“Fred Astaire is on the TV and then I see the move. He does this move and I’m like, ’That’s where Michael got that move from! She’s like, ‘You’ve never seen this?’ I’m like, ‘No!’”

So Austin stands up and gives the dance a try.

“I’m playing around and she’s like, ‘No, no, no. You have to…’ She stands up and I’m like, ‘What’s going on?’ Janet is teaching me how to do a move that her brother did in a video. This is crazy.”

Austin said working with Jackson was a lifelong dream, especially because he was always a big fan of her music.

“I’m getting called to work (with her) and she’s loving the material? It’s still hard to sink in when you’re sitting with these people,” he said. “The humility that she has; she is open to ideas and then nurturing you to be your best. It’s great.”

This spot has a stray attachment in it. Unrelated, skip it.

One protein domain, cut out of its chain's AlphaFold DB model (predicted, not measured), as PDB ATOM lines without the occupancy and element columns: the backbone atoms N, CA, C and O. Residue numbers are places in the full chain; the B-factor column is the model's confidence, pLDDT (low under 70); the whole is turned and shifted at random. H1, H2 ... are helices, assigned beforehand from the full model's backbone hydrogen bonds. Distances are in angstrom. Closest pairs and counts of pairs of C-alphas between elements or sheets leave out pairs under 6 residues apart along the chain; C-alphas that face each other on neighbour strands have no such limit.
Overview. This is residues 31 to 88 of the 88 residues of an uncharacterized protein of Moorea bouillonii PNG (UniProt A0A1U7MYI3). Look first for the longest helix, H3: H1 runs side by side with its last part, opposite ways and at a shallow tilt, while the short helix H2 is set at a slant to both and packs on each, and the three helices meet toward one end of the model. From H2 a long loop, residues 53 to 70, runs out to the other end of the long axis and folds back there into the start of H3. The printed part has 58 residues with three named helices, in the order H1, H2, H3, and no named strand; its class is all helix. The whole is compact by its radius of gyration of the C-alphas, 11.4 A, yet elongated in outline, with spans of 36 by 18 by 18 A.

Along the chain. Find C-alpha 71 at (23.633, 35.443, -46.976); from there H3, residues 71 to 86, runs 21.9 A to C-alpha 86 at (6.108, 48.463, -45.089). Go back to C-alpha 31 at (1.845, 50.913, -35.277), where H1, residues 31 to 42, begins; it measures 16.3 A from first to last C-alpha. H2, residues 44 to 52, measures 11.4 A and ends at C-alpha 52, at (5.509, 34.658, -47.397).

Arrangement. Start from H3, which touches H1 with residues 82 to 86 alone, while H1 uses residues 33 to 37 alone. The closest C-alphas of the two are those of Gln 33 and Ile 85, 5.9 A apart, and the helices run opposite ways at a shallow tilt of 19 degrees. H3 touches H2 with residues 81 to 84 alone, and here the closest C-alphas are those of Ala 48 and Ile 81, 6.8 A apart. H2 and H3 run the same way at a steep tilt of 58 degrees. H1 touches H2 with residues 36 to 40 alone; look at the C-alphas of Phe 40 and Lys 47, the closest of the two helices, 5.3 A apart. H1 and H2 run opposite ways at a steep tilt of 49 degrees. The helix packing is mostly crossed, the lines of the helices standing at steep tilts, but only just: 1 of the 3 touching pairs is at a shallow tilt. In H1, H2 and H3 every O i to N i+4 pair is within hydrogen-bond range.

“We Belong Together” was the No. 1 song of the 2000s, but Austin almost didn’t work on the classic Mariah Carey track.

Austin said when he was collaborating in the studio with the pop diva and Jermaine Dupri, his “publisher wanted me to do this other project.”

“I was like, ‘I would love to but I’m in Atlanta working on Mariah. They were like, ‘Are you crazy? Mariah, she just did ‘Glitter.’ I can’t believe you’re passing this up.’”

Austin clearly made the right choice. “We Belong Together” is not just one of the most popular songs every released, it appears on Carey’s “The Emancipation of Mimi,” her comeback album that cemented her spot on the list of greatest singers of all-time and extended her long list of No. 1 hits.

“I’d like to think we got that one right,” said Austin, who also co-wrote “It’s Like That,” “Shake It Off,”“Don’t Forget About Us” and more tracks from the seminal album. “It was great. Just to be there, melodies back and forth, ideas back and forth. She’s a real writer and she’s fantastic.”